Perform a trial run of the succession plan, see if those teammates can backstop

During yearly disaster testing, have newer mentees step in on certain processes to see that they are learning and understanding the concepts they are being trained on.

Maintain a skills inventory of all IT staff

Have subject matter experts list all of the products they are responsible for to ensure faster replacement should an employee leave the organization or be out on vacation. Many times, when Active Directory admins take off, a “skills” fire drill will ensue. Then suddenly your team is left fixing something they are unfamiliar with. This can lead to system misconfigurations that will make the business more vulnerable to malicious attacks.

Prioritize security tooling

Next in line is future-proofing your Active Directory software security buying decisions. Make sure when searching out Active Directory security tools that those security tools will augment knowledge gaps. The tools chosen will need to account for the breadth and depth of Active Directory and Azure AD, as well as help Active Directory admins understand risks with both environments. Having the built-in analytics to see changes with Active Directory or Azure AD will warn the team of a potential threat as it develops. Built-in predictions in tools will backstop the loss of a team member who might have decades of knowledge with traditional on-premises AD. This will hopefully make for a smoother transition as well.

Root out trouble

Some employees close to retirement may entrench themselves in jobs to protect themselves from being let go before retirement. A perfect reason to incentivize them with training others is to tie this work to their bonus potential or pay increases. If the colleagues that back them up aren’t learning how to do their job, this will reflect on their job performance as well. It’s important to empower them by putting them in charge of the training. Start to combine the organization’s on-premises and cloud teams and be sure not to silo your teams’ roles. The group rises when all members succeed. To put it in the simplest of terms, make everyone responsible for all roles regarding changes to AD and Azure AD. Too often members hyperfocus on what they know. Mentoring will help to ease these nerves.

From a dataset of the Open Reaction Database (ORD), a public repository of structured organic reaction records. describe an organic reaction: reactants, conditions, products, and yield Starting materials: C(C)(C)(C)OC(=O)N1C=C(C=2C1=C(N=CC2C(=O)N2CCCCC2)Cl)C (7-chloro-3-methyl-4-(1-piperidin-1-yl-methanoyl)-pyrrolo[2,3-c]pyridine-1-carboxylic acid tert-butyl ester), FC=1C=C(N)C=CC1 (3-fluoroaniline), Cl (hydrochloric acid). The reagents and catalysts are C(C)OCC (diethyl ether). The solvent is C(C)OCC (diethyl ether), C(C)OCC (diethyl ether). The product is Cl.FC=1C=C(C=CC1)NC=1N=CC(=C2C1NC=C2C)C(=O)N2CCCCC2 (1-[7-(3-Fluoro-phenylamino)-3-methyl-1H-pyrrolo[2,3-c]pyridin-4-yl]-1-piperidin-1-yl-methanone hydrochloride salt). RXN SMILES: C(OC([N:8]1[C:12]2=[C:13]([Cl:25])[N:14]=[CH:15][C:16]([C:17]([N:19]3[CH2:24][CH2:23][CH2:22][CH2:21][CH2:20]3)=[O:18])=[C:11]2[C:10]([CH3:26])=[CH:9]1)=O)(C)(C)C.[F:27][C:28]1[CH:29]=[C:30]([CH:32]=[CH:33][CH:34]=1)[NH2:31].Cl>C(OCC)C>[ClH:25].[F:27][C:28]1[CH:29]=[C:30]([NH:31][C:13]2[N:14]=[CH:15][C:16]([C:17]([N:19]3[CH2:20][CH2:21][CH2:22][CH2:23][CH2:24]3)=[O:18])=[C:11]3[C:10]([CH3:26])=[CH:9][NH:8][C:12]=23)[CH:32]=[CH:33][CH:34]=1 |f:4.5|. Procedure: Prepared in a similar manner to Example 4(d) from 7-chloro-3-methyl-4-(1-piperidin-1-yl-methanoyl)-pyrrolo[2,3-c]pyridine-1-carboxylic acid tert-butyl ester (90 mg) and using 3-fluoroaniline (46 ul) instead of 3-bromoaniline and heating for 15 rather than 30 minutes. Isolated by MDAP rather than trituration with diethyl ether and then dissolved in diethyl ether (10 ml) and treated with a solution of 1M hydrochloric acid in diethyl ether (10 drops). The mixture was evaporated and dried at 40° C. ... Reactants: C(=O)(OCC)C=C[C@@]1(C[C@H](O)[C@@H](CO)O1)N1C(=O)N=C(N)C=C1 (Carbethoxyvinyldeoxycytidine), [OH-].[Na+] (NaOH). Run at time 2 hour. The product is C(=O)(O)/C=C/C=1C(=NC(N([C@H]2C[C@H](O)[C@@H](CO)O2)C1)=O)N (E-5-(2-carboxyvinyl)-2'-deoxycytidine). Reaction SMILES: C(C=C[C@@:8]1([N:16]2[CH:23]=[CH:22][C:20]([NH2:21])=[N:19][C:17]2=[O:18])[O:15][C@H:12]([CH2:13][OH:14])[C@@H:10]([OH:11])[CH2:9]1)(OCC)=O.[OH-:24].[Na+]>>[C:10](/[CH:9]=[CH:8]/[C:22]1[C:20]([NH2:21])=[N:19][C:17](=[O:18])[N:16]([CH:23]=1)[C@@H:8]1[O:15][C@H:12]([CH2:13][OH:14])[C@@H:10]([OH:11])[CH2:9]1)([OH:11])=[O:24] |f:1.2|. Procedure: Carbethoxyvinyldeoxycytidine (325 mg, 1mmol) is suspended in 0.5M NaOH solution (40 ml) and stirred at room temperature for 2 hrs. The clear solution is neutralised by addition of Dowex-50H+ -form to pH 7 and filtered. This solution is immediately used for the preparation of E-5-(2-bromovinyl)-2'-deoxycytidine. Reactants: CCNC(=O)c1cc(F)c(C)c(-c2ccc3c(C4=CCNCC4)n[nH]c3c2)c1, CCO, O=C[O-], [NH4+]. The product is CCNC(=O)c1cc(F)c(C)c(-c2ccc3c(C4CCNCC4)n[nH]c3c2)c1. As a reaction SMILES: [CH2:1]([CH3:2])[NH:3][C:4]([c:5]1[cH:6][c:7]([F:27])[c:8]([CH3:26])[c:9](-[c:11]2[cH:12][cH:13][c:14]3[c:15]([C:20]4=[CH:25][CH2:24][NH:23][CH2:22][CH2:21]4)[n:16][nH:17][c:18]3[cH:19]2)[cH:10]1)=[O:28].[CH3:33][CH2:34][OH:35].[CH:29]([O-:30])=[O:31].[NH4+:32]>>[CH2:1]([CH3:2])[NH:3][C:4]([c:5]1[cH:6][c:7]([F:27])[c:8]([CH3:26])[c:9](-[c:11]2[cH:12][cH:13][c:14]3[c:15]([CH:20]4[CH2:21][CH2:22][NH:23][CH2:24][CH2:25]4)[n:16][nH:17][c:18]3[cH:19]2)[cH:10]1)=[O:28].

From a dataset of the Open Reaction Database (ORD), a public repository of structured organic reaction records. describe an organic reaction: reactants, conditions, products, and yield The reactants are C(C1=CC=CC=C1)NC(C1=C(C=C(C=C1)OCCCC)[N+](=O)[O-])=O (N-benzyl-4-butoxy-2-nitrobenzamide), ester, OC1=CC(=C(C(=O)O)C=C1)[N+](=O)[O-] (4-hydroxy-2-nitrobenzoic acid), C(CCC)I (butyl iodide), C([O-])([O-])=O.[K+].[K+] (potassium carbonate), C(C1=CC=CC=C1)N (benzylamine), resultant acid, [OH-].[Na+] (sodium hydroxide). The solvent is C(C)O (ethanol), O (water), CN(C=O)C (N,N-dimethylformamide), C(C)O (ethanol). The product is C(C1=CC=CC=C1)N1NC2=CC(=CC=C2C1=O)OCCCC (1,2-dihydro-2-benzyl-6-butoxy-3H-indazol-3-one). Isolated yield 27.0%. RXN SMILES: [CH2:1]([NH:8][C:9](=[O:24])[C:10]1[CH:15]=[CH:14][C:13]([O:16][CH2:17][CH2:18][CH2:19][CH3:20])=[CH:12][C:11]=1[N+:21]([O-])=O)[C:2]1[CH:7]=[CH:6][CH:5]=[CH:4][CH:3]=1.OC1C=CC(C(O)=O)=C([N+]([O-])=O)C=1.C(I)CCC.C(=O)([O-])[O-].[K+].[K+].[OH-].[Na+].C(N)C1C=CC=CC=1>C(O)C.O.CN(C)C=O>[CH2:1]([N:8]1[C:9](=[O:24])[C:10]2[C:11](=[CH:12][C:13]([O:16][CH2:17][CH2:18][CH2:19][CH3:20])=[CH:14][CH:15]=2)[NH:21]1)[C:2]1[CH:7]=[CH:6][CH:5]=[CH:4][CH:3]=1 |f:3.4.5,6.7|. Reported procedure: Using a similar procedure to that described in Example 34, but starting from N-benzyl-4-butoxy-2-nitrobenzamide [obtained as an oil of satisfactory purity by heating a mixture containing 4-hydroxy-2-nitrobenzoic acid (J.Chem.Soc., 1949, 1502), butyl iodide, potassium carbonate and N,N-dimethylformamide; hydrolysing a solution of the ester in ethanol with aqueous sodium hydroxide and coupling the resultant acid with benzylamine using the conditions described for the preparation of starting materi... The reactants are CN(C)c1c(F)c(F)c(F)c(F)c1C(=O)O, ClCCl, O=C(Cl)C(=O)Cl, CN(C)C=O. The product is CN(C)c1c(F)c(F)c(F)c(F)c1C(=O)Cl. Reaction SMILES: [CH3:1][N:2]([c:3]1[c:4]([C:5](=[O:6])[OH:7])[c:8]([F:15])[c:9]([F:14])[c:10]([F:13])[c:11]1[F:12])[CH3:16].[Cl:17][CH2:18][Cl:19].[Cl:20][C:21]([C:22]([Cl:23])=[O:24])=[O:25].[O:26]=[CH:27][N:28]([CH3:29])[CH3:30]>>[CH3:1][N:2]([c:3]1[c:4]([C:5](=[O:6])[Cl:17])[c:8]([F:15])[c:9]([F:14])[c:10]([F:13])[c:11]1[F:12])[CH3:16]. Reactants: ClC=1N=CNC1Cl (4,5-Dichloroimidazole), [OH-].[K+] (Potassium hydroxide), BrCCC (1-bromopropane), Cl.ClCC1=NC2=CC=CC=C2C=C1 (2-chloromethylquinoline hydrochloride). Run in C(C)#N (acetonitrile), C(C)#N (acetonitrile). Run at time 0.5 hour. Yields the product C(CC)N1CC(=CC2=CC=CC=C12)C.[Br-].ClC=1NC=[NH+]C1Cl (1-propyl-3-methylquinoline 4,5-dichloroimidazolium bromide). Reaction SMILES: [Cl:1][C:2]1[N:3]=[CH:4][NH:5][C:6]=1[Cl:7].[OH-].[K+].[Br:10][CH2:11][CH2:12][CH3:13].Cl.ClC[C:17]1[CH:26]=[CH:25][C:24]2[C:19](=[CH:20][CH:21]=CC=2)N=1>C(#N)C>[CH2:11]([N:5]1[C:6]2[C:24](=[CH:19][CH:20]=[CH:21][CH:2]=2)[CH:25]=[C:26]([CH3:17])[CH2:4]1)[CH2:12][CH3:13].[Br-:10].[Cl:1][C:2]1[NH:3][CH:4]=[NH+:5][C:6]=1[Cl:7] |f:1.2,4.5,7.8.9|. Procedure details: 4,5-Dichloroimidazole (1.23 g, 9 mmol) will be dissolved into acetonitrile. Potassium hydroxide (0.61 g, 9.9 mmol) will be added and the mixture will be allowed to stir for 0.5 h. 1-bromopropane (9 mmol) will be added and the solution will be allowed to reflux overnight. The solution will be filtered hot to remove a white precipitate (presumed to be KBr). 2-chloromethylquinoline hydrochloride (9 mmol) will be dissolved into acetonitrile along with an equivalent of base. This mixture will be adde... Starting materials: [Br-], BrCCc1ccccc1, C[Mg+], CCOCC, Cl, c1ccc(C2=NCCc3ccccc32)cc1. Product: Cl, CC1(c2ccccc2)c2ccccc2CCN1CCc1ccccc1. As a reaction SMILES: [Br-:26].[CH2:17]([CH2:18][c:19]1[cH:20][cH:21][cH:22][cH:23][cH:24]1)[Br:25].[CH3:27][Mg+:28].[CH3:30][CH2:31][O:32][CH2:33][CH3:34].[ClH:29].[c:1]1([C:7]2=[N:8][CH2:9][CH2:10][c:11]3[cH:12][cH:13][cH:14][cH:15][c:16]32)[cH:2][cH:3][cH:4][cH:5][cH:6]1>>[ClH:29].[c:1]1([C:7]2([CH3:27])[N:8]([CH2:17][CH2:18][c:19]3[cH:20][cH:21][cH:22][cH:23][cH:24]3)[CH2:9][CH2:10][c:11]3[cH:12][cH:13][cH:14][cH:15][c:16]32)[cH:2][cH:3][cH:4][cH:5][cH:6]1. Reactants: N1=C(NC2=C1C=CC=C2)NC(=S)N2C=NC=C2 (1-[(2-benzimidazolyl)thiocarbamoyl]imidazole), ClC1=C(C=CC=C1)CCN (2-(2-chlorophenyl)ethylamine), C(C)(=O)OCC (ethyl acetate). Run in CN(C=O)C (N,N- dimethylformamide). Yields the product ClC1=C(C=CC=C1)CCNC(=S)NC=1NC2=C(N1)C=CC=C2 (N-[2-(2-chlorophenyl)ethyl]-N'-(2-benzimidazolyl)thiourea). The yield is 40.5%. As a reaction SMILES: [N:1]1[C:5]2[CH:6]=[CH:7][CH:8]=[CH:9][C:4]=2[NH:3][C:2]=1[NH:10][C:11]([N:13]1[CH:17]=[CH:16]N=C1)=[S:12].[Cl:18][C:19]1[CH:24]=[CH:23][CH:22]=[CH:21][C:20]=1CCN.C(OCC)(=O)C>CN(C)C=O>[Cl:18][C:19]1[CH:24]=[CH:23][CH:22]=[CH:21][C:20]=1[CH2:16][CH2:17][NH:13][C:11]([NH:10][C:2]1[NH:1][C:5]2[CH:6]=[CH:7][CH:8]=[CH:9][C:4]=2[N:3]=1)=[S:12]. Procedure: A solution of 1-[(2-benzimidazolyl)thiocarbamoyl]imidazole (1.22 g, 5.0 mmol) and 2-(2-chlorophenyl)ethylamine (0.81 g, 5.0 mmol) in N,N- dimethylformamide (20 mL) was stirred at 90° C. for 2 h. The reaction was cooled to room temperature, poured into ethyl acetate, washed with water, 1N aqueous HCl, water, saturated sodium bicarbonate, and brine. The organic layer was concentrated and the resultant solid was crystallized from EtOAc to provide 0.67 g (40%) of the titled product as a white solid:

With any challenge, succession planning can have roadblocks including personalities, as well as political and general resistance to change. When defining what success means to you, ensure it can be attained by all team members, otherwise you will set unrealistic expectations.

Lead by example, and make sure you invest in reliable Active Directory and Azure Active Directory security solutions that can help fill gaps. Backstop knowledge gaps by providing more training of team members. Provide time in the week for IT staff to train one another other and share roles when people are on vacation or take time off. Lastly, follow the outline that COBIT provides. Filling in the spreadsheet will allow you and your team to clearly understand what happens when a resource leaves.

This process doesn’t have to be scary – there is still plenty of time to gather your resources, sit with other management and share the vision. Speak with your teams and make sure they understand the goals that lie ahead. Just be sure to manage your teams and other stakeholder’s expectations so that the message is understood by all.

Seven steps to surviving the Active Directory retirement crisis

Ready to learn more? View this infographic for seven valuable tips to help your organization prepare for the AD retirement crisis.

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About the Author

Jason Morano

Jason Morano is a pre-sales engineer at Quest Software serving Quest's commercial accounts and has a history serving Federal and G500 customers. With over twenty years in the field working with Active Directory and spending ten of those years working as a Windows security analyst for the financial industry, he has received many certifications from Microsoft and SANS. Jason works with customers and guides their businesses on implementing more secure active directory infrastructures.